Does Increasing Female, Minority Mentors Increase Success and Diversity in Cardiology?
Efforts to increase the number and visibility of female and underrepresented minority cardiology mentors may have the potential to shift the demographics within the field of cardiology and lead to increased diversity and sex balance, according to a paper published Dec. 23 in JACC: Basic to Translational Science.
Islam Abudayyeh, MD, MPH, FACC, et al., conducted a survey of ACC cardiologists to assess career mentor activity and success, as well as identify the areas of greatest need. The survey was completed by 508 cardiologists. Questions focused on demographics, mentor experience, metrics of success, professional development and job satisfaction.
Results showed that mentees are more satisfied with their mentorship experience when they have had more than three mentors or a mentor from outside of their practice or institution. The authors note that a higher number of mentors may reflect an increased likelihood of finding a "good fit" mentor, and that having a mentor outside of one's institution may reflect increased networking. In addition, the characteristics that mentees desire in a mentor tended to change with time and career stage.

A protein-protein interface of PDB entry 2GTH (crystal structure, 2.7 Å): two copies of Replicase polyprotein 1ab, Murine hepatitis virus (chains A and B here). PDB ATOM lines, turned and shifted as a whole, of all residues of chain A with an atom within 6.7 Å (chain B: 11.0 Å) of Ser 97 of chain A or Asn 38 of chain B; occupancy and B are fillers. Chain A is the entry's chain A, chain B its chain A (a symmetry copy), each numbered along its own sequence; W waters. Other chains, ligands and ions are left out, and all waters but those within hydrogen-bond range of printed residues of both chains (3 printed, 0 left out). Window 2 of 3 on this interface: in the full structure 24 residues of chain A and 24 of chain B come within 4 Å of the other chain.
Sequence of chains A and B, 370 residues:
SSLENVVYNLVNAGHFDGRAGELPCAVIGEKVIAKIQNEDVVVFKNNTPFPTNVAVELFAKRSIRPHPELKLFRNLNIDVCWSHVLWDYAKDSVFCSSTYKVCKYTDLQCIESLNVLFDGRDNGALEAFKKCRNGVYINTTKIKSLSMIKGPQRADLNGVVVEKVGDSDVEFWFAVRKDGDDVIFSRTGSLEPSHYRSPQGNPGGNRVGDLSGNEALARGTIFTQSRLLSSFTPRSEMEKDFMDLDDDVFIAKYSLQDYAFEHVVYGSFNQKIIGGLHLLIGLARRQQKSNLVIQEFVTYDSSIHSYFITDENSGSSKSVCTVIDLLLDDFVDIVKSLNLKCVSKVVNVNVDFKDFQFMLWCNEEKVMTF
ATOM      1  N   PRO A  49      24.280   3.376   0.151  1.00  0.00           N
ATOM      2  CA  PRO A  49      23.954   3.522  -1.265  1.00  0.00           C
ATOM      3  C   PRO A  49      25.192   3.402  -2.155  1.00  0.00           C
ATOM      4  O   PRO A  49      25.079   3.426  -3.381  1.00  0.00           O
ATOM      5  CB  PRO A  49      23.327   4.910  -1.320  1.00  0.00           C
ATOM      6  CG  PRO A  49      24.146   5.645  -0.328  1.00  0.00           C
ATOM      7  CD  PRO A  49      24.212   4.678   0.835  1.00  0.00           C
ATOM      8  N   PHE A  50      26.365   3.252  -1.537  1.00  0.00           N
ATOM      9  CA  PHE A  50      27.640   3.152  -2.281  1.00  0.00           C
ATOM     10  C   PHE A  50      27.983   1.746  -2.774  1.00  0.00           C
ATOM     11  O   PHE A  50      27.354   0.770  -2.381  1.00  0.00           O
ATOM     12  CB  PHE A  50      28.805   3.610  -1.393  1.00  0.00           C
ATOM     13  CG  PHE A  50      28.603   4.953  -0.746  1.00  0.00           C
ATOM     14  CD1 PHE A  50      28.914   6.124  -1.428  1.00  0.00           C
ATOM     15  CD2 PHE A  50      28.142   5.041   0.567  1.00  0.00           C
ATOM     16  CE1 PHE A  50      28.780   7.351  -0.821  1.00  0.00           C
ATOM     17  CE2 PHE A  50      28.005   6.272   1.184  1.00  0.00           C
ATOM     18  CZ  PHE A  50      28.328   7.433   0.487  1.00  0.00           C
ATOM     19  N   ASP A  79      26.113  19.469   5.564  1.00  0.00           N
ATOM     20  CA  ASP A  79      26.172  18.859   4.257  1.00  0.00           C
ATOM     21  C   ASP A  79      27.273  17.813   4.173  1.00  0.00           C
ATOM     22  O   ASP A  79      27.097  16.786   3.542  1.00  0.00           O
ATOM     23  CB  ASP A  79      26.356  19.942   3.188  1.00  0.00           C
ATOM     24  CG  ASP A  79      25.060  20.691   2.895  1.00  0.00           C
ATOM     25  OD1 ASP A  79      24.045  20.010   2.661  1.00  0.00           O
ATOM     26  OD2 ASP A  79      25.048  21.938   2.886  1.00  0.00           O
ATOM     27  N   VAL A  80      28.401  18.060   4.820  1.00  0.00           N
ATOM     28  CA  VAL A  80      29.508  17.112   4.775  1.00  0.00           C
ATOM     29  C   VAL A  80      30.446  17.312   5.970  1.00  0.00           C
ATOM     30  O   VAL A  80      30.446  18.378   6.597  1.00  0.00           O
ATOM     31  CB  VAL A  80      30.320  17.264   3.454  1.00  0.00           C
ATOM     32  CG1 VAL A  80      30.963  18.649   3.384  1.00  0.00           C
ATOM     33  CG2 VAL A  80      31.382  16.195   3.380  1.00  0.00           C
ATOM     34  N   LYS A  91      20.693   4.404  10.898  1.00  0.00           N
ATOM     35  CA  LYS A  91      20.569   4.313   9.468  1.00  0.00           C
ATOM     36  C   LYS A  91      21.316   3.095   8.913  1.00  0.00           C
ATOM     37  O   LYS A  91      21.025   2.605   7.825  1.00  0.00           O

Importantly, survey results also showed that satisfaction with the mentoring relationship is significantly associated with perceived satisfaction in achieving professional goals.
Furthermore, the authors found that gender and race concordance in mentoring relationships was associated with positive outcomes, as well as an important variable to increase diversity in cardiology.
"Although our findings also support sex and race/ethnic concordance in mentoring relationships, sample sizes were small for some subgroups," the authors conclude. "Thus, additional research is needed to more thoroughly investigate the effect of sex and race on mentoring, career success, and professional satisfaction."
Keywords: Mentors, Job Satisfaction, Personal Satisfaction, Benchmarking, Sample Size, Minority Groups, Ethnic Groups, Cardiology
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